ADHD occupational therapy

Can Occupational Therapy Help Kids With ADHD?

Historically, children with ADHD (attention deficit hyperactivity disorder) have been treated with medications like Ritalin, Adderall, and Dexadrine. But while these medications can be effective for some kids, they can also have significant adverse side effects. For many kids, occupational therapy can be an effective, holistic alternative, if not a complement, to the use of medications for kids with ADHD. (As always, it’s important to talk to your child’s doctors before making any decisions pertaining to medication.) 

Specifically, research published in the American Journal of Occupational Therapy found that kids with ADHD who were treated with alternative interventions such as a method known as “Cog-Fun” were effective in helping them to lead functional lives in school, home, and other environments of daily living.

What is ADHD?

If you’re reading this, you’re likely aware that ADHD is a condition diagnosed when there is a persistent pattern of inattention and/or hyperactivity-impulsivity interfering with function or development. It’s generally considered a neurological disorder, impacting a person’s executive functions (cognitive skills), emotions, and behavior – impeding developmental progress, academic success, and relationship building.  People with ADHD struggle to remember, plan, and regulate their emotions.

It is often (but not always) diagnosed in childhood and lasts into adulthood. There’s no “cure,” but there are treatments – which will differ for children compared to adults

How is ADHD Treated With Occupational Therapy

Early intervention for kids with ADHD requires inter-disciplinary collaboration from parents and caregivers, teachers, and therapists. Cognitive behavioral interventions -treatment that involves efforts to change thinking patterns – is recommended, the earlier the better. That’s because children’s neuro pathways have yet to form and/or become rigid.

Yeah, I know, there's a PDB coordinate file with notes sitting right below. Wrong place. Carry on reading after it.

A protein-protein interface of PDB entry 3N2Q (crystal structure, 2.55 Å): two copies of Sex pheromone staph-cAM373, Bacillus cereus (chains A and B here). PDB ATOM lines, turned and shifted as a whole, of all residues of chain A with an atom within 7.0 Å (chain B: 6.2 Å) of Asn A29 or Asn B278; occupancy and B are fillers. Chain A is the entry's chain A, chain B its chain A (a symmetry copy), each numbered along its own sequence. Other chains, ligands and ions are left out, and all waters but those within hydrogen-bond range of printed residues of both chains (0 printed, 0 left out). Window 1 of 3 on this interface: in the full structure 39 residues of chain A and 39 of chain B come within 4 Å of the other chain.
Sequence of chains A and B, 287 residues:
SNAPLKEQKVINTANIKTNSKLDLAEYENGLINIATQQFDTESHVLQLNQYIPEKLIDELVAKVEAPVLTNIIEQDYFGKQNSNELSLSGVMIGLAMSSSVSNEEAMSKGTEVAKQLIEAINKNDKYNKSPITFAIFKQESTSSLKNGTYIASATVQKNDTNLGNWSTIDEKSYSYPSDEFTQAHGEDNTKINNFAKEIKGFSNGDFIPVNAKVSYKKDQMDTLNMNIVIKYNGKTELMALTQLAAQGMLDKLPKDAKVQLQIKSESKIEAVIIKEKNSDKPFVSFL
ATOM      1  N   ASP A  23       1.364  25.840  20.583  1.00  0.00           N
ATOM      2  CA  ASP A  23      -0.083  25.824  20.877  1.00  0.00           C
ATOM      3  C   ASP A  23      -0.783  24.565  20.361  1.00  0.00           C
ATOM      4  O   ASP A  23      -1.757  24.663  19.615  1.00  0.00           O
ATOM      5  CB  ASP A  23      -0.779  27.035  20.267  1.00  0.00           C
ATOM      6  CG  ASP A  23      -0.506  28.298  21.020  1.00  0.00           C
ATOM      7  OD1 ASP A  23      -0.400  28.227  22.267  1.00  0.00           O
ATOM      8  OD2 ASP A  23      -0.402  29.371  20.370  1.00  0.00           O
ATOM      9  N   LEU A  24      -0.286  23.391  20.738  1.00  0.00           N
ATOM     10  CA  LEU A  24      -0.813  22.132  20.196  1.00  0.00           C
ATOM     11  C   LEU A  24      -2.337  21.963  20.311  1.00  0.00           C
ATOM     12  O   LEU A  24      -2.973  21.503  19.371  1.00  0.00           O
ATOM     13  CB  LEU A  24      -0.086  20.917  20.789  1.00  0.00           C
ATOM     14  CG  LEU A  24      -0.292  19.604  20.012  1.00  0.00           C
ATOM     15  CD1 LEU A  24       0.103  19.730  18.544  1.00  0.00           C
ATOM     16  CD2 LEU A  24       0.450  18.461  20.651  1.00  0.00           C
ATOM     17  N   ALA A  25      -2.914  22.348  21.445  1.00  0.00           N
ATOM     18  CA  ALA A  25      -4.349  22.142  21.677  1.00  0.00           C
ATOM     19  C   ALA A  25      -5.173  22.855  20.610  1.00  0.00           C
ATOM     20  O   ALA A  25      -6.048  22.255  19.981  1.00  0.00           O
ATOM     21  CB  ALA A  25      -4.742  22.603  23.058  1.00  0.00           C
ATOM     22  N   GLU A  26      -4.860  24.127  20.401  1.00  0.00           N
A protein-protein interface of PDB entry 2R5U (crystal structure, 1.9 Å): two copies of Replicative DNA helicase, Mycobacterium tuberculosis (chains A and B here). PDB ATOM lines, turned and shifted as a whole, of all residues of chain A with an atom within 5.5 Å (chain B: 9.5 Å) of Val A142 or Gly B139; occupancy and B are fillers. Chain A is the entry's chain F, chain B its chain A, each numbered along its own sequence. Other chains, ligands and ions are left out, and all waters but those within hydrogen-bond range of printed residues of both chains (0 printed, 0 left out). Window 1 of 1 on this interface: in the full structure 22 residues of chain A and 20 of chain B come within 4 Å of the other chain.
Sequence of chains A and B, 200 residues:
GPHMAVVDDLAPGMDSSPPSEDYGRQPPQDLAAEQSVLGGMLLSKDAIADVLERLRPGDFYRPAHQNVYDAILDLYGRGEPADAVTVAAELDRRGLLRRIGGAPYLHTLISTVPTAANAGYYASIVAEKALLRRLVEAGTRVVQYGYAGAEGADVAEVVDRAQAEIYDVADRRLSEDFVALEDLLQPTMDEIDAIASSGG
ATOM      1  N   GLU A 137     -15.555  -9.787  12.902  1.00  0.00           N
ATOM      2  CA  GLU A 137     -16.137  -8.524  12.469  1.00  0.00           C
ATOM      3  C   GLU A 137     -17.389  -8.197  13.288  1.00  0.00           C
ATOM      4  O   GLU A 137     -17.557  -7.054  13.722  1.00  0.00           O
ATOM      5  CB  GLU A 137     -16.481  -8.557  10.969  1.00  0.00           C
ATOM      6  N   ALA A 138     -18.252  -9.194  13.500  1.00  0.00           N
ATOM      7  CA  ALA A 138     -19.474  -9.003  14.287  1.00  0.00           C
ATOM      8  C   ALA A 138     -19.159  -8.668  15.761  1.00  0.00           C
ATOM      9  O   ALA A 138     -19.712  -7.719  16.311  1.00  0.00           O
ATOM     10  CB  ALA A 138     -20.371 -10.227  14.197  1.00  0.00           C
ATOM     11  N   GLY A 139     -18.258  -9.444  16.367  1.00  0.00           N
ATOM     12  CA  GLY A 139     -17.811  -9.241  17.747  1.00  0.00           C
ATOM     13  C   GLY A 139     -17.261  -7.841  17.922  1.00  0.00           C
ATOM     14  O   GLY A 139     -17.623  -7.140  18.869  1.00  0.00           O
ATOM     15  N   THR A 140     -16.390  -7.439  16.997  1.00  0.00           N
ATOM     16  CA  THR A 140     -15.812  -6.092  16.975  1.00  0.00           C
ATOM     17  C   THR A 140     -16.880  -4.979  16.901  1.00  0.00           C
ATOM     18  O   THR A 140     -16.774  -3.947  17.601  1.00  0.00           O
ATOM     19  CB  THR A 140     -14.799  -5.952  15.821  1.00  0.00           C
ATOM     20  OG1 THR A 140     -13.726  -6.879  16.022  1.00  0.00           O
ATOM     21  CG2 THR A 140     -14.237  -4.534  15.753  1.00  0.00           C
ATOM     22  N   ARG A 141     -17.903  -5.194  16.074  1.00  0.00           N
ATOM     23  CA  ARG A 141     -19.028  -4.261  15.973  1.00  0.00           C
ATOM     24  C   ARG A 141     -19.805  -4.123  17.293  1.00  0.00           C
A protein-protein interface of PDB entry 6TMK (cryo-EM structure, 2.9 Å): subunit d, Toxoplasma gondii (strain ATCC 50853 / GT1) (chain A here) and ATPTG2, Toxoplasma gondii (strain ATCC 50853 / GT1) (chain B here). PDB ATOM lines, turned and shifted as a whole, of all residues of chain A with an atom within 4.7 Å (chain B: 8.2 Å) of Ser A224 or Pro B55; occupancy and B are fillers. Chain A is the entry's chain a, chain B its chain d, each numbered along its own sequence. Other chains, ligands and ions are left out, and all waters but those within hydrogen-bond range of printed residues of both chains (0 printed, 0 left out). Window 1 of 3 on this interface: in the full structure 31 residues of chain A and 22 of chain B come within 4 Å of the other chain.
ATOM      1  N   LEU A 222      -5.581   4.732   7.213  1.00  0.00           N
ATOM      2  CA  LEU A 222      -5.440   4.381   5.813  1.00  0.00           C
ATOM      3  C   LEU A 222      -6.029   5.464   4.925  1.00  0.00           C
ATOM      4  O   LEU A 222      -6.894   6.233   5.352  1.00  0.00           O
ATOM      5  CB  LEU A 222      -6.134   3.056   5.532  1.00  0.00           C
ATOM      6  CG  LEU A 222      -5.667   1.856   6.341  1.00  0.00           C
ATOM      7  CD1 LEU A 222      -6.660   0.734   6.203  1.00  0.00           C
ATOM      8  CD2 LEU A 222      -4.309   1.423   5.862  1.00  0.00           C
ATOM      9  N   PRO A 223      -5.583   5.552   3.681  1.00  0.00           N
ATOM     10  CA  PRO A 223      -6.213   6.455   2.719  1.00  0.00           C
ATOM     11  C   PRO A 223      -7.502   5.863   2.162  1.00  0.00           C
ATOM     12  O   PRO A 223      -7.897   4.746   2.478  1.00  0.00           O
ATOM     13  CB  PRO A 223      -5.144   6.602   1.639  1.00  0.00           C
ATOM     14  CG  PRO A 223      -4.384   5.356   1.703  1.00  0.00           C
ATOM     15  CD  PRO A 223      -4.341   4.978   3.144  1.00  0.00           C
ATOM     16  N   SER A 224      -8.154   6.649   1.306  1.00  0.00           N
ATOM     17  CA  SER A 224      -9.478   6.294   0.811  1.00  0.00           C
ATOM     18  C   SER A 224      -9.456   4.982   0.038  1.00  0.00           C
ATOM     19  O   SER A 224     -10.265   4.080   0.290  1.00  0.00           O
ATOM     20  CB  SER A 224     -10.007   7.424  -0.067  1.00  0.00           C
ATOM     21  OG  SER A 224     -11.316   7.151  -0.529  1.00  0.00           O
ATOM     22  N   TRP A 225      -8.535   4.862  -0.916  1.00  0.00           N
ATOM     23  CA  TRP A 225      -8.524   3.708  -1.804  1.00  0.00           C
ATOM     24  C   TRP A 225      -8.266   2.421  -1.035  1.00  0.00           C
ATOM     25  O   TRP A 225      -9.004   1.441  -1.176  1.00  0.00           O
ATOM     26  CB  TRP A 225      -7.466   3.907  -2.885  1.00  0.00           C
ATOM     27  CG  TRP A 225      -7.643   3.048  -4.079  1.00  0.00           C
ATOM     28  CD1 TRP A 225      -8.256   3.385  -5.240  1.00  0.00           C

Our occupational therapy team can help facilitate cognitive behavioral interventions by helping kids:

  • Learn to recognize their own thinking distortions that may be creating problems & learn how to re-evaluate them realistically.
  • Gain a greater understanding about the motivation and behavior of others.
  • Exercise problem-solving techniques to help kids cope with tough situations.
  • Embrace a greater sense of confidence in their own abilities.

The AJOT study focused on ADHD patients’ deficits in executive function – which involve things like memory, planning, and emotional regulation. The OT intervention that’s been studied and shown positive results is called cognitive-function intervention, or cog-fun for short. It involves highlighting dynamic interactions between the individual, task, and environment when looking at performance problems. A big part of it is the use of metacognition strategies, which involves teaching things like self-monitoring & self-evaluation of thoughts in different environments. We’re helping them bring awareness about what they’re thinking when they’re thinking it. We use a lot of daily planners, timers, checklists, and positive verbal mediations. We help them get materials ready in advance, reduce clutter in “work” spaces and minimize distractions.

One great aspect about the cog-fun approach is that it can be learned in a playful setting and incorporated both in the clinic with therapists as well as at home with parents/caregivers.

Therapy & Wellness Connection – your connection to a life without limitations – is a pediatric therapy center providing occupational therapy, physical therapy, speech therapy and ABA/behavior therapy to children in Northeast Ohio. We also offer summer camp, day programs, education services, vocational counseling and more. Call us at (330) 748-4807 or send us an email. Serving Brecksville, Akron, Cleveland and surrounding communities in Northeast Ohio.

Additional Resources:

Effectiveness of Cognitive–Functional (Cog–Fun) Occupational Therapy Intervention for Young Children With Attention Deficit Hyperactivity Disorder: A Controlled Study, May 1, 2014, American Journal of Occupational Therapy

More Blog Entries:

A Child’s “Occupation” is Play – A Brecksville Occupational Therapy Perspective, Dec. 8, 2021, Occupational Therapy Blog